Friday, June 12, 2015

Math Links for Week Ending June 12th, 2015

I like the stuff that @MrOrr_Geek has been doing with Explain Everything. His latest offering is a full lesson on parallel lines that starts with a video, has kids outside with chalk and then wraps up with a mini discovery type lesson on Explain Everything. When you go to his site you will see links to the intro video, sample student work and the downloadable Explain Everything activity file. If your kids have iPads then this is a great way to look at parallel lines.
Curriculum Tags: Gr8, MPM1D, MFM1P

I love this trigonometry matching activity from @marybourassa at the M3 blog. In short there are three sheets. One with triangles that have basic trig questions. The next three pages are one sheet of word problems, diagrams and answers that students have to match up based on the information given. This could easily be used when introducing trig for the first time in grade 10 or as a review in grade 11.
Curriculum Tags: MFM2P, MPM2D, MCR3U, MCF3M, MBF3C

Games are a good way of tricking students to do math. In this case the math is order of operations. Students are given sets of 4 numbers and the object is to put them together to create the number 24 as the answer.
Curriculum Tags: Gr7, Gr8, MPM1D, MFM1P

I am intrigued by the idea of an Interactive Note Book and on the Math = Love blog Sarah uses them a lot and I like some of the stuff within. Take for example this simple foldable that helps to identify the domain and range of a function.
Curriculum Tags: MCR3U, MCF3M, MHF4U

Another one from Math = Love. This time a compilation of found I Have, Who Has cards. A range of topics that you could fit into any course from grade 7 to grade 12. Take a look
Curriculum Tags: Gr7, Gr8, MPM1D, MFM1P, MAT2L, MPM2D, MFM2P, MCR3U, MCF3M, MBF3C, MAP4C, MCT4C, MHF4U

This is a simple app that relates to the relationship between the income of a family and whether the kids go to college. The nice thing about this is that it has you guess what the relationship is, then it shows you the answer and then it shows you a heat map of where everyone else has guessed. Good for any course that deals with linear scatter plots.
Curriculum Tags: MFM1P, MPM1D, MDM4U, MAP4C

I have mixed feelings about Kahoot. This is a game that you play with your students where MC questions are put up and students choose the correct answer on their device. They get points for choosing the correct answer and the number of points they get is inversely proportional to how long it takes them to answer (you might have played a similar trivia game in a bar). Now I like the competitive nature of this type of thing when it comes me but in a math class, with students, as soon as you put a time limit on questions, the best students probably love it but many students who struggle find that timer something that raises anxiety. So I have pretty much stayed away from this. But @mathycathy has turned me onto a feature that might make me rethink it. That is what they call ghost mode. In this case, you get to redo the same quiz and try to do better than you did before. There are some interesting applications of this on the Kahoots website here and you can see what Cathy has to say at the link below (including links to some of her own quizzes).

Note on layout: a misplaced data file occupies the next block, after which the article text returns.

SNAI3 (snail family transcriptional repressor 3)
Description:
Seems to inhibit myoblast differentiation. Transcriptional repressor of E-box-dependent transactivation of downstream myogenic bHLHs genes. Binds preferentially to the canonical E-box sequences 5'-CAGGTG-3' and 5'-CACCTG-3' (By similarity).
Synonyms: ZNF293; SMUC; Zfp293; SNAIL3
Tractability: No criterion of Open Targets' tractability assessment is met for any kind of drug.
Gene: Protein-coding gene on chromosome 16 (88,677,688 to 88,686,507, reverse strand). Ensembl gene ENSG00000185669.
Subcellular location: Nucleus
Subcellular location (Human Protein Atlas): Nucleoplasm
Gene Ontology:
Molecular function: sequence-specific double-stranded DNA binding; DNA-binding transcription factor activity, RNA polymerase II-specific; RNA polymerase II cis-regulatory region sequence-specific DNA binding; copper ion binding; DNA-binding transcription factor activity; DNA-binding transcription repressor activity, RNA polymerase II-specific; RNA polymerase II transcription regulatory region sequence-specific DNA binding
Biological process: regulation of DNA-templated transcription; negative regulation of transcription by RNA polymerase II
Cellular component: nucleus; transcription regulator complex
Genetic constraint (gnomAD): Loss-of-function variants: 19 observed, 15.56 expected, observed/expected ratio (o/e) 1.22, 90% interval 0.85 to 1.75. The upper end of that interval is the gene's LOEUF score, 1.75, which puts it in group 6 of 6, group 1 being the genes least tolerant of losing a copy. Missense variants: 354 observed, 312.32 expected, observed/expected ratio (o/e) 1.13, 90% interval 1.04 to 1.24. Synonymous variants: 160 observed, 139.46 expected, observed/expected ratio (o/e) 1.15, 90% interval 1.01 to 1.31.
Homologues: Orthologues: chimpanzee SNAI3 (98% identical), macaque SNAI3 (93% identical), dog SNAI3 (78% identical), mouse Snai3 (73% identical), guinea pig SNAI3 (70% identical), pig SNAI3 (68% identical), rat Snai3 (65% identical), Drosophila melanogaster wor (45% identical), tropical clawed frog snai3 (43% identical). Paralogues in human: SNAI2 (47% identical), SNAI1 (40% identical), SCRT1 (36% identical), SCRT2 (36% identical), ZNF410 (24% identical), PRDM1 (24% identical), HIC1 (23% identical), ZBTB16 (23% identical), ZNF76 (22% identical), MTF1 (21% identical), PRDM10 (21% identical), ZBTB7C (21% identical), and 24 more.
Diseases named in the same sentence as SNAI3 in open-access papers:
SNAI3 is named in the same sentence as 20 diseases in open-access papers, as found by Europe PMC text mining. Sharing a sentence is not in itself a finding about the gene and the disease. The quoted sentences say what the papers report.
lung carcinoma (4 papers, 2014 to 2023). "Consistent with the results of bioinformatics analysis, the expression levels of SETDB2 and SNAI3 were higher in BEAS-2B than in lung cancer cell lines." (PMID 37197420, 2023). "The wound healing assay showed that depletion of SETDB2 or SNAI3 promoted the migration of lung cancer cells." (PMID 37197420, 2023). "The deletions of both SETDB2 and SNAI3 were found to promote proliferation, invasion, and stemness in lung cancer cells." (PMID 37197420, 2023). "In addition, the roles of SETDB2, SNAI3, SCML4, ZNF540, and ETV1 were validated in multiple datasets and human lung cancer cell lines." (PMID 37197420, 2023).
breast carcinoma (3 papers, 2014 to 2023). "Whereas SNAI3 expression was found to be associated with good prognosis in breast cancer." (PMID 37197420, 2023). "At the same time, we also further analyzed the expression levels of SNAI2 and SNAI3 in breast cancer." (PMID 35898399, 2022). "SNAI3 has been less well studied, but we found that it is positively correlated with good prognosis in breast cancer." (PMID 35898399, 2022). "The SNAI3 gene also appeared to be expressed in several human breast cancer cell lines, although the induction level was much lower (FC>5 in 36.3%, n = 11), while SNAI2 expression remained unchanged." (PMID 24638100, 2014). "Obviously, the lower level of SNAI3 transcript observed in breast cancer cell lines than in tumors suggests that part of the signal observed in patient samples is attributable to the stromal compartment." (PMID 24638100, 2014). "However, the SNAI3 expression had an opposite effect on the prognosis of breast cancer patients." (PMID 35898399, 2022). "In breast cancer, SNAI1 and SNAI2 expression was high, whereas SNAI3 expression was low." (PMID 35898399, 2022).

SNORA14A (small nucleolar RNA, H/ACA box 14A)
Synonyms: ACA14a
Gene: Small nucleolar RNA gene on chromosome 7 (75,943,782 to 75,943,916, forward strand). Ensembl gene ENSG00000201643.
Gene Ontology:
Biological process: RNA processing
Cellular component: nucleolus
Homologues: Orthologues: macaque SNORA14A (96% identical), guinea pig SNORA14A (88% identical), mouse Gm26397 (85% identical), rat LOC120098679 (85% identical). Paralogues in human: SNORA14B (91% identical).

Curriculum Tags: All

I have loved all the stories I have heard about Paul Erdos. This guy loved math so much that it was literally all he did. He didn't own a house but instead just bunked in the homes of professors and other mathematicians. Well here is a children's book on his life during which he collaborated on over 500 papers. So many that there is a "club" that measures how closely you are related to Erdos by how many degrees of separation you are away from having worked directly with him. If you worked with him then your Erdos number is one. If you worked with someone who worked with Erdos then your number is 2 etc. And if you are really fanatical you might consider the idea of a Erdos-Bacon number.
Curriculum Tags: All

Using "tricks" to do math is slowly becoming a bit taboo as it doesn't promote conceptual understanding as well and favours memorization instead. Here's an article on "13 Rules that Expire" that is along the same line from the NCTM. Thanks to @mathletepearce for this one. For an online community that has also done work on this, try
Curriculum Tags: All

Here is a fun video from @joshsundquist. Another in the ".... for math nerds" series.
Curriculum Tags: Gr7, Gr8, MBF3C, MAP4C, MDM4U

This one from @numberphile is kind of interesting (though you might not think it was). It's on how we read numbers. That is, the physical way we read numbers and what happens in our brains.
Curriculum Tags: All

Who said there isn't any money in writing textbooks. Check out the multimillion dollar home of the recently deceased James Stewart. He made his millions from writing calculus textbooks for universities and colleges. His house is up for sale now which he called the Integral House. Check out the images below and see how the house relates to math and read about the story before he died here. Thanks to Michele Cooper for this one.

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